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idea_plus_avr_equals_robo
06-19-2007, 08:28 AM
Hi,
I am making a power supply that will give a range of voltages ( 5V - 25V) at 5A current output level. Following are my queries:

1 ) I have got a 6 A 12-0-12 transformer that also has 6-0-6 output capability. I need 12V on the secondary side, so can I connect between the 0 and 12?

2 ) I have got a metal can type LM338 and it's heatsink. Please advise so as to how to connect the heatsink to the LM338?

3 ) Datasheet of LM338 says that the metal can type uses the can as the output, so if the heatsink is connected then can I connect the output to the heatsink?

Thanks!

docel
06-19-2007, 08:47 AM
1. Your 6A transformer may not give you 5A, unless it is a top class designed transformer (meaning 'expensive). Try a 10 A transformer if you consider continuous duty cycle.

2. Are the 6V and 12V windings separate or just tapped o/p from a single winding?

3. Get a TO-5 mounting kit. It has a mica isolating sheet, 2 nylon bushes and apair of bolts. This is used to isolate the body of the 338 from the box and chassis. you take tthe o/p from a washer tag in direct contact with the 338 body. use Heatsink paste between the can and heatsink.

Do not mount the 338 touching the heatsink.

idea_plus_avr_equals_robo
06-19-2007, 11:00 AM
Thank you Docel for your replies.
Yes the transformer is tapped 6V and 12V from a single winding.
Do you think Rs.490.00 translates into expensive (meaning good quality) in Calcutta?? :?: :D

I have yet another query.................if a transformer says 240V/12V 150VA then what does it say about the current output of the transformer??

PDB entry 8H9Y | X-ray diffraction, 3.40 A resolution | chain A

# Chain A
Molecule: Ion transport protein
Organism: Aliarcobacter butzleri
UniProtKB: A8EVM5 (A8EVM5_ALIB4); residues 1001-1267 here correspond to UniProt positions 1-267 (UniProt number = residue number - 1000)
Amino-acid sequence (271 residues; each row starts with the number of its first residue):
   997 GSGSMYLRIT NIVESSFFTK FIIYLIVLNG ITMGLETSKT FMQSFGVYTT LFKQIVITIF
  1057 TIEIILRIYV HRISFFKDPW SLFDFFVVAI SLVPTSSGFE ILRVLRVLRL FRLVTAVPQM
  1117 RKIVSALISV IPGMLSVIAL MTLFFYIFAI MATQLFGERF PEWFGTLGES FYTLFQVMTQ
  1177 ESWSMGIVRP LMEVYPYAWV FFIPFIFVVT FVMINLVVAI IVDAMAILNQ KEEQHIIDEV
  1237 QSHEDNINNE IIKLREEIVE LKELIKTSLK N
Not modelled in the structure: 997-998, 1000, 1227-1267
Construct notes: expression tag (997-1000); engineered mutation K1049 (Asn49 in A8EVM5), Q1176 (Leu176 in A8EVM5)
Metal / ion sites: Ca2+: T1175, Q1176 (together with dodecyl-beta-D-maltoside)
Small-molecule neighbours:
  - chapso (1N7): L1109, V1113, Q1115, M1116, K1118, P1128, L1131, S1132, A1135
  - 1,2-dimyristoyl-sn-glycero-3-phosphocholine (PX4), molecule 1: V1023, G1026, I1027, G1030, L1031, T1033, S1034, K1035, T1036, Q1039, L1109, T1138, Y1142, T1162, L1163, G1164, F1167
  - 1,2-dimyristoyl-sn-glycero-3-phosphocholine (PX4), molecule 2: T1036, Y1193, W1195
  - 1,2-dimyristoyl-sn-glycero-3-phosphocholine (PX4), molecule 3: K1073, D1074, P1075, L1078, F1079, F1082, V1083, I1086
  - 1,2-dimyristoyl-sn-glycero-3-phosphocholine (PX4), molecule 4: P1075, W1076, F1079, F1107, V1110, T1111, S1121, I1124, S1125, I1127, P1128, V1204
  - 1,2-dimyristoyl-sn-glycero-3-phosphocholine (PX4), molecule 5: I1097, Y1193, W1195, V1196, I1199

docel
06-19-2007, 06:12 PM
idea.....'!

1. The cost will mean anything unless from a reputed company. The cost is OK but not sure if justified.
On a general note, the cubic size of a transformer is an indication of current, along with the secondary wire size.

2. VA=Watts (Power)
You want a 12v 5A supply. That means 12Vx5A=60VA or 60 watts.
150VA is good. ie, 12Vx12.5A
To check the label claim, get a 12v50W car headlamp bulb, connect to the 0-12 ( I SAID 0-12 wire!!!) wire and monitor the heat ( of the trans0 after 1 hour. If it just warms up it is good. If it starts smoking......
:cry:

idea_plus_avr_equals_robo
06-19-2007, 07:01 PM
Thank you Docel for your reply.
It really helped.
I will put the transformer through the test..........if it stands up alright then :D otherwise :(
Does the power factor not play a part in the calculation of the VA rating of the transformer. I googled it up to see that the general PF is 0.6. But as far as I know PF varies widely with the type of load. Is there any direct way of measuring PF?

biscuit
06-19-2007, 10:49 PM
hi
just a doubt.... for the output to be 12v(say).. the input voltage must be atleast 3v greater ie 15v.....am i wrong here ....so to get 12v i think u have to connect 12 and -12v to the bridge rectifer then to capacitor input filter and to the regulator....do see the schmatics....

docel